Young Africans are about to become a major topic of conversation.
Because this demographic is undergoing a massive boom. 💥
Africa is the Benjamin Button of population demographics. Source: Our World In Data
Here are some of the most impressive stats:
Nearly 60% of Africans are under the age of 25, compared to 27% of Europeans.
The median age across Africa is 18, compared to 35 in North America.
By 2050, sub-Saharan Africans will make up a third of all young people globally.
This exploding group represents both potential customers and affordable, untapped talent. Here’s how entrepreneurs can take advantage of the African fountain of youth.
Hey, Young Spender
The most obvious opportunity is sales of youth-focused products and services.
Not only is Africa’s youth growing, but households are consuming and spending more every year.
Internet access is increasing, urbanization is happening fast, and lots of consumers are moving from informal retail (like local markets) to shopping malls, creating all kinds of new spending patterns.
This almost limitless potential goldmine includes:
💍 Nigeria’s enormous wedding industry
👟 South Africa’s growing sneaker market
📈 A soaring demand for e-commerce
South African rapper and sneakerhead YoungstaCPT is shown in a sneaker store in the music video for his song “Takkies” - slang for sneakers. Source: YouTube
Africa’s Got talent
By 2040, Africa will need 2m new jobs per month to keep up with population growth.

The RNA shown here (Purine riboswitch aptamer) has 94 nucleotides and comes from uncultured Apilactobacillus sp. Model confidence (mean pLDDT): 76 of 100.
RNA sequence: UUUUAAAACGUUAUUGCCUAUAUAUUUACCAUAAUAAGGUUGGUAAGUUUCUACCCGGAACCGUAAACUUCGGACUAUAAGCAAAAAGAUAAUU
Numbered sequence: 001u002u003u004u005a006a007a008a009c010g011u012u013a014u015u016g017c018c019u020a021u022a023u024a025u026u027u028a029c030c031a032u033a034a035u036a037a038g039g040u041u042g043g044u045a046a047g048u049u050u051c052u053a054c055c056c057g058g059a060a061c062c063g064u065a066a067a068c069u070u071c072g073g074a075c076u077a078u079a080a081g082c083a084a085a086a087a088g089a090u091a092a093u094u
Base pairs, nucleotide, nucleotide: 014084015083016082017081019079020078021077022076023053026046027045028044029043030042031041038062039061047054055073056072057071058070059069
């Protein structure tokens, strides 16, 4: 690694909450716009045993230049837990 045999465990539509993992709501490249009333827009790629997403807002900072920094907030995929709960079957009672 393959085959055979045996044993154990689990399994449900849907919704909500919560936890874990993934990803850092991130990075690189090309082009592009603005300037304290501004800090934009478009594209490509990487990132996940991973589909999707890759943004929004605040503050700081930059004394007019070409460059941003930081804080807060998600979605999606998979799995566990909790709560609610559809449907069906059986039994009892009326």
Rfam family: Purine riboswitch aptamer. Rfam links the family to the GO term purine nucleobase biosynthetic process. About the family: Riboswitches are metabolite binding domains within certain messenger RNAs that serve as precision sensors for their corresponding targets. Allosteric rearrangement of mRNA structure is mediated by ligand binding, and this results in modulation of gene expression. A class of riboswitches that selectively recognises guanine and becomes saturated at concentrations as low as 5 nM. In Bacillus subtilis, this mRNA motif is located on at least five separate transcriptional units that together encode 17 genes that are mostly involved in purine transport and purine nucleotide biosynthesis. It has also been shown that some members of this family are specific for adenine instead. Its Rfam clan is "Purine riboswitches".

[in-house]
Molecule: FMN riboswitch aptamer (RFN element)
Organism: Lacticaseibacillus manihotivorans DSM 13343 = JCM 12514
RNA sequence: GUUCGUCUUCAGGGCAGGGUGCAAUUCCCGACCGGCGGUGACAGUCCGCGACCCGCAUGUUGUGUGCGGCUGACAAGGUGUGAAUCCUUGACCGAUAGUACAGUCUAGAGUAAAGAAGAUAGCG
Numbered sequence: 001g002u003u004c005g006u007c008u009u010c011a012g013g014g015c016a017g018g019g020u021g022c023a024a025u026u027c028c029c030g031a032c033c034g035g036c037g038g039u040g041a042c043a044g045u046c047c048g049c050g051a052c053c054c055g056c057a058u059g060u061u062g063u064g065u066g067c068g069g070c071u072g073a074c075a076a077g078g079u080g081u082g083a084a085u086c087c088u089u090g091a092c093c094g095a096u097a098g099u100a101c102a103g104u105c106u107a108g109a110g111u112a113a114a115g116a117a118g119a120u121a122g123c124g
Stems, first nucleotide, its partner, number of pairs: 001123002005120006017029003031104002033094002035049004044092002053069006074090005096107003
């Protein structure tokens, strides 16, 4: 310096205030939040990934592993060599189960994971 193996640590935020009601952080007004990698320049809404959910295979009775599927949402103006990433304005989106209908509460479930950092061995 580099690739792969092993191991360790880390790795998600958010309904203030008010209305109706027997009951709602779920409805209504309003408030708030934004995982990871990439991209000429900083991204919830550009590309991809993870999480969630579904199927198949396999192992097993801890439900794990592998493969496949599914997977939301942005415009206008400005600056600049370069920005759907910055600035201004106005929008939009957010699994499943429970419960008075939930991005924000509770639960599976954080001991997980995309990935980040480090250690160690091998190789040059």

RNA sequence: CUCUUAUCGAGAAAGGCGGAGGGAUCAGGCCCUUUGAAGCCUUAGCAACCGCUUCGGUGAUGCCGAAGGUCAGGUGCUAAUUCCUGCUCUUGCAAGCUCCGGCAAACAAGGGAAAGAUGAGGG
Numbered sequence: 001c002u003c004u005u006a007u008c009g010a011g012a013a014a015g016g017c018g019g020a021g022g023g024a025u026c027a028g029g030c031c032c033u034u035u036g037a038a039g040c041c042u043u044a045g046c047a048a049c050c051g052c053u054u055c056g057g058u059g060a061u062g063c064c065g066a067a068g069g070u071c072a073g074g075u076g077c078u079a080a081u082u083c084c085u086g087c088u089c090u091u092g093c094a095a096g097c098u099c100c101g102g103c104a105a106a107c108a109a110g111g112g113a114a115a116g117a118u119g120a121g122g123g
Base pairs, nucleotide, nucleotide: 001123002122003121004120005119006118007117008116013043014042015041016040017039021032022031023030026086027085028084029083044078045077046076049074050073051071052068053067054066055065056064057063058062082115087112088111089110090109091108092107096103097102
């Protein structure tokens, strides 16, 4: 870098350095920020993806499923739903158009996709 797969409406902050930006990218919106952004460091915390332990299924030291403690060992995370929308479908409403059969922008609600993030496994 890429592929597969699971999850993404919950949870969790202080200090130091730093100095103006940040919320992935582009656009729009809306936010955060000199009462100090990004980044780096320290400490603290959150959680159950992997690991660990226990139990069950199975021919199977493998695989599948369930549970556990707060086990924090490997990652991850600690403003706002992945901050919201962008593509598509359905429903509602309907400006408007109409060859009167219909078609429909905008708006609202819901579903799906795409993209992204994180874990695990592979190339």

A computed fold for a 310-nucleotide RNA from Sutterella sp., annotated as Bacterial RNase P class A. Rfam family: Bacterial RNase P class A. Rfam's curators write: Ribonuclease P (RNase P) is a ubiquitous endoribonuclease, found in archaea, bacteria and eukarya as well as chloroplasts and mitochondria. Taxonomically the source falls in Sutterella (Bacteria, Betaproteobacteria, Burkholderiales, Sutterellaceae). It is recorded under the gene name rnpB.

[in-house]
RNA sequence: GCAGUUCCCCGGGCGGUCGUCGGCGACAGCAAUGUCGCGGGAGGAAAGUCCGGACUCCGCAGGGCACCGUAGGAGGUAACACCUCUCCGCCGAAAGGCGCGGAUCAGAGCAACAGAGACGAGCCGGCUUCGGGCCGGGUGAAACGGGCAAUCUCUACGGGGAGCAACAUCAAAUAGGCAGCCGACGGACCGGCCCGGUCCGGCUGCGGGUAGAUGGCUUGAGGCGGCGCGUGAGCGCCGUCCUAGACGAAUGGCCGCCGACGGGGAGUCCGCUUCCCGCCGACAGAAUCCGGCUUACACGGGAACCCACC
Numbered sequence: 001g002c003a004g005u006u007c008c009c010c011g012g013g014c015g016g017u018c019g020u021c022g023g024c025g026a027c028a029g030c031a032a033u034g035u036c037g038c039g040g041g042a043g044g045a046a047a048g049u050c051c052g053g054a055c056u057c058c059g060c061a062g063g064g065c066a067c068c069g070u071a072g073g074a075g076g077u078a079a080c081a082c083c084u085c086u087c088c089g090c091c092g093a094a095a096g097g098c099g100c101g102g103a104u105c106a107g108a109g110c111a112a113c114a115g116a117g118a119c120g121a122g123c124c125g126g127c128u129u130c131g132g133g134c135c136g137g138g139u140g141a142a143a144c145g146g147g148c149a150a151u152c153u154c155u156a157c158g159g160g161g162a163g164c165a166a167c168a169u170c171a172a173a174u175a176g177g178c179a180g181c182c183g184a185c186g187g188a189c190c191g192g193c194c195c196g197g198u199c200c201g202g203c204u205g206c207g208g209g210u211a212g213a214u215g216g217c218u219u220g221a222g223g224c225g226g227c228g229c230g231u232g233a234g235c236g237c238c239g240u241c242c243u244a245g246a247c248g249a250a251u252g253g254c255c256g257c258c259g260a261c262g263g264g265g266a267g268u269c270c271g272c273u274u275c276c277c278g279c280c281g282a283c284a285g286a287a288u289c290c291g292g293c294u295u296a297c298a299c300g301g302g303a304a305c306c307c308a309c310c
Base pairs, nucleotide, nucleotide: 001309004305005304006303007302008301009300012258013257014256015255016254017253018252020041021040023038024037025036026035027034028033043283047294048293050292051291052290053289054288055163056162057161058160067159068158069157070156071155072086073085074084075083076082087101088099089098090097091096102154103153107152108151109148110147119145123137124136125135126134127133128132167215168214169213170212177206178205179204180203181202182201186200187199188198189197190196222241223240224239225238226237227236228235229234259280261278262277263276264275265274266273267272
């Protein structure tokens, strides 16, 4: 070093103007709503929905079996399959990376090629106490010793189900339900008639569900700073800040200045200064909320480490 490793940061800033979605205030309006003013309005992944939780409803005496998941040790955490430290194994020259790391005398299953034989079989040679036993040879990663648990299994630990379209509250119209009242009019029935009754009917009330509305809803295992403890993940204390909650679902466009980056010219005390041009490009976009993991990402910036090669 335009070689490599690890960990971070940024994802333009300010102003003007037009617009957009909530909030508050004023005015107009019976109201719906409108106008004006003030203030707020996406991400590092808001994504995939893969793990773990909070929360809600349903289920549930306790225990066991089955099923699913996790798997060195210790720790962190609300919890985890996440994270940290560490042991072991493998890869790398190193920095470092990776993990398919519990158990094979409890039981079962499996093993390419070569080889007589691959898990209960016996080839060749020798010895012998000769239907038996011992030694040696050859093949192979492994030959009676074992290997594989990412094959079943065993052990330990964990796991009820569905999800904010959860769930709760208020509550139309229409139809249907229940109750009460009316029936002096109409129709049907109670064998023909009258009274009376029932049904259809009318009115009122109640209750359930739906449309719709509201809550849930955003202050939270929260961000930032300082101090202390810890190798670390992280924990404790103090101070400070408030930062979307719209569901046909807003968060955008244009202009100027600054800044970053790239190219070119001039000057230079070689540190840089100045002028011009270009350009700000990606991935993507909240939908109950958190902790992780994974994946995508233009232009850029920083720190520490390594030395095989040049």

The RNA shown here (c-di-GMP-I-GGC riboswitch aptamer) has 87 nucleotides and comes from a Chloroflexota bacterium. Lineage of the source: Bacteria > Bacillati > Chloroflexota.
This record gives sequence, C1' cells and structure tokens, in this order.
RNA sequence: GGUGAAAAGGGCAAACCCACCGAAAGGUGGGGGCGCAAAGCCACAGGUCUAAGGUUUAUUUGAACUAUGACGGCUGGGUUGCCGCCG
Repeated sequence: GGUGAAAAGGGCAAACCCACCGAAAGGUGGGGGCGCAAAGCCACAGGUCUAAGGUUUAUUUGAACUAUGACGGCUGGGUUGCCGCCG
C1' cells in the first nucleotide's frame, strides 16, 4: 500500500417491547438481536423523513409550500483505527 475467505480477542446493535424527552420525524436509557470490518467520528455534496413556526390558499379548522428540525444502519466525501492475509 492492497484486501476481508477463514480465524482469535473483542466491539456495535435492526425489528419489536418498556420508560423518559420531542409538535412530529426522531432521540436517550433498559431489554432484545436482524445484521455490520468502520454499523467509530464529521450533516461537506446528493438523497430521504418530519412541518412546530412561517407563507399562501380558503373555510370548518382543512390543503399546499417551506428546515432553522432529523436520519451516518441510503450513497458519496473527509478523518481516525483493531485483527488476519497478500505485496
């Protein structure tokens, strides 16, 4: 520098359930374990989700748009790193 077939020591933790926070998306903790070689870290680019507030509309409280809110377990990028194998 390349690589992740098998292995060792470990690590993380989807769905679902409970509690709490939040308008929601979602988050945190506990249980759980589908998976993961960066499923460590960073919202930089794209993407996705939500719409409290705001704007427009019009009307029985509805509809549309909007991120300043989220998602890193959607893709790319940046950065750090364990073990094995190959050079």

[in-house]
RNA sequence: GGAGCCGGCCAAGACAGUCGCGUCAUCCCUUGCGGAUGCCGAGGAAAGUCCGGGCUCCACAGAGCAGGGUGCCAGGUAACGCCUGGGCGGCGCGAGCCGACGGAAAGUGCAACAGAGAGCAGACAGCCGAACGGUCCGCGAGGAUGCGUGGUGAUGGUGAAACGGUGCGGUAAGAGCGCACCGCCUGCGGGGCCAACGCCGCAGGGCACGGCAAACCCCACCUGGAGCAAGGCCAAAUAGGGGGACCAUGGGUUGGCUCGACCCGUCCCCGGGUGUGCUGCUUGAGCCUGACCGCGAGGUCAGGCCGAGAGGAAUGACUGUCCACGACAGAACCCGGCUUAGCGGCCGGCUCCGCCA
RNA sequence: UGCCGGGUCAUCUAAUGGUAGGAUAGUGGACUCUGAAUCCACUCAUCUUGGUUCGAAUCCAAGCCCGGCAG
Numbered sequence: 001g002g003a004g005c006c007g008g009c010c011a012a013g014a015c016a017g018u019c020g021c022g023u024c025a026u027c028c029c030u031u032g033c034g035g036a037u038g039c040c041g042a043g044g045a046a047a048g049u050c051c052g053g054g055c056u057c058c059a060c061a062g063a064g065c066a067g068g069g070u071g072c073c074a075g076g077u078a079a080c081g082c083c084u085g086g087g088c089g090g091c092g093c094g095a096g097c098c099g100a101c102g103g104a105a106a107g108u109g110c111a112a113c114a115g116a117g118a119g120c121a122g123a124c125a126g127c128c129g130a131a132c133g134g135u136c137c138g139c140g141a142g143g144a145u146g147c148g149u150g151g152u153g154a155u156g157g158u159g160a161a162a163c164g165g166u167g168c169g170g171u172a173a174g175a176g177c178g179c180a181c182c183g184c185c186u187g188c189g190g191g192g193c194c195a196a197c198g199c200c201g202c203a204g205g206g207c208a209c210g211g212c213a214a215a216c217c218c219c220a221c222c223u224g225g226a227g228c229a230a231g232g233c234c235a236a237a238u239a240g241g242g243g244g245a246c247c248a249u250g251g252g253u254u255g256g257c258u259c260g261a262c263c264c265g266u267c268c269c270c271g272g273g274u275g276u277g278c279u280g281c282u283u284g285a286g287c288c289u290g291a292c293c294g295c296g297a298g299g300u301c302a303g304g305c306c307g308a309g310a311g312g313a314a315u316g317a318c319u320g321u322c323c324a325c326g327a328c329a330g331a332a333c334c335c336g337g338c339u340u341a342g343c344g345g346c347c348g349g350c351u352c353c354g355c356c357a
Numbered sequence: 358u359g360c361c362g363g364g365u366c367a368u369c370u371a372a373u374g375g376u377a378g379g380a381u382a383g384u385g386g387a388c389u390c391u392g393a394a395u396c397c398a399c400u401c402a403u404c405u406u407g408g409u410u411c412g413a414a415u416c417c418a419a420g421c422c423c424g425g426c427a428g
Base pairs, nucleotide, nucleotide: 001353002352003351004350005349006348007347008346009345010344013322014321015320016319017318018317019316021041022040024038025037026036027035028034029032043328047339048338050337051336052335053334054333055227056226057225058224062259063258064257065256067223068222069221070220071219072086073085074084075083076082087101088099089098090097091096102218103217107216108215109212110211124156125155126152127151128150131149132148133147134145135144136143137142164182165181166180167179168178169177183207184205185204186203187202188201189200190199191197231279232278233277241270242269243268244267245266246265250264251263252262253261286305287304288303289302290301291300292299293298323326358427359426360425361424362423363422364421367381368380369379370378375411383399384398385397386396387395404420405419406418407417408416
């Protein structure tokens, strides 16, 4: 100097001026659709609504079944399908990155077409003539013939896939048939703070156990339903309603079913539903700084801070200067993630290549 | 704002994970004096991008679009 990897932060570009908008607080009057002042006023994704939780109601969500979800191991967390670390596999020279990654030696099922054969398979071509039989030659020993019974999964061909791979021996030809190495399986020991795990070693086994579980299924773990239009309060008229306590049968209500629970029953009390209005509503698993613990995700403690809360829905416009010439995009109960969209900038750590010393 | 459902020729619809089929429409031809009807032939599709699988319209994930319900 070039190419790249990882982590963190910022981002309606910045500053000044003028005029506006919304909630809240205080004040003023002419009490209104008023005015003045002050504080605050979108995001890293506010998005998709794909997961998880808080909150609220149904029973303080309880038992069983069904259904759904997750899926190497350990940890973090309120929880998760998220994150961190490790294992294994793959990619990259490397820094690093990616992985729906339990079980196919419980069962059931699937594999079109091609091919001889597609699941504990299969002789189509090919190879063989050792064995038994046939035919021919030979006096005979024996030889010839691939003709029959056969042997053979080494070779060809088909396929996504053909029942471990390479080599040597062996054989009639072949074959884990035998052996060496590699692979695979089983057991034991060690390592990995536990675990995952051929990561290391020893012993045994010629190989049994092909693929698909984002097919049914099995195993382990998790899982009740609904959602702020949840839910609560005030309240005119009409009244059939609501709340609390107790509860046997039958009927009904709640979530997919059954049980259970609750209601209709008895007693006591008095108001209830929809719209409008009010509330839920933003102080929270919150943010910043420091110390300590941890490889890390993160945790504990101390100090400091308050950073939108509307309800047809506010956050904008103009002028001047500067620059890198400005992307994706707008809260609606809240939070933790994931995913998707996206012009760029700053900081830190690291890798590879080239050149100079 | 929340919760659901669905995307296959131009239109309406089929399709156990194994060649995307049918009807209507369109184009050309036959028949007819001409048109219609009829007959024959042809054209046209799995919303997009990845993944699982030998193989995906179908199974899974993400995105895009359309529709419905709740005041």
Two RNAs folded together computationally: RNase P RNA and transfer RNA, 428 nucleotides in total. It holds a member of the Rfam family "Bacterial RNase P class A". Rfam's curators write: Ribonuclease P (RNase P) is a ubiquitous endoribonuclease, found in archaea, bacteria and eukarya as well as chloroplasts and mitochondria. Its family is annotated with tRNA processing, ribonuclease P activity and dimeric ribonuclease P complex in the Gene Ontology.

There are tons of reasons why global businesses might want to capitalize on that trend. For starters, Europe’s aging population could face a labor shortage.
Trendster George Burgess is the founder of Modern Day Talent, a startup that sources and facilitates remote talent in South Africa for European companies.
He says that South African talent:
👉 Costs 50% less than UK talent or two thirds of European talent
👉 Is abundant, high quality, and English-speaking.
Plus, like a number of African countries, South Africa falls in a European time zone.
Agencies like George’s can make the remote hiring process easier by dealing with tricky, unfamiliar red tape in African countries.
Here are three areas of opportunity.
Go niche. You could build an agency that pairs French or Arabic-speaking Africans with employers in wealthier nations or focus on a particular in-demand skill like occupational therapy.
Employee support. Help meet the needs of remote professionals with co-working spaces, laptop financing, or specialized employee benefits solutions.
Build skills. Demand for tertiary education is booming but African universities can’t keep up. Meanwhile, online learning is expected to grow at a rate of 12% through 2027 in the region.
You could set up a coding school, facilitate remote apprenticeships or start an online language school to equip Africans with the skills they need to enter the local, US or European workforce.
Africans are entrepreneurial and active users of tech. Pre-pandemic, 22% of working-age people were entrepreneurs (compared to 16% in the US). And tech startup funding is growing at 6x the global average.
It’s a good time to be an African tech startup. Source: Disrupt Africa
With a limited number of jobs available and the youth population growing, a new generation of entrepreneurs is likely on the horizon.
You could look at mentorship programs like One Day, events like Latitude59 or the Africa Entrepreneur Conference, communities like Trends, or SaaS tools tailored for African startups.
Of course, Africa is vast and varied so no one opportunity will apply everywhere.
You may never have given a thought to the young folks in Rabat, Abidjan, and Gqeberha, nevermind doing business in Africa. But as young Africans make up more of the global population, the world will have to sit up and take notice.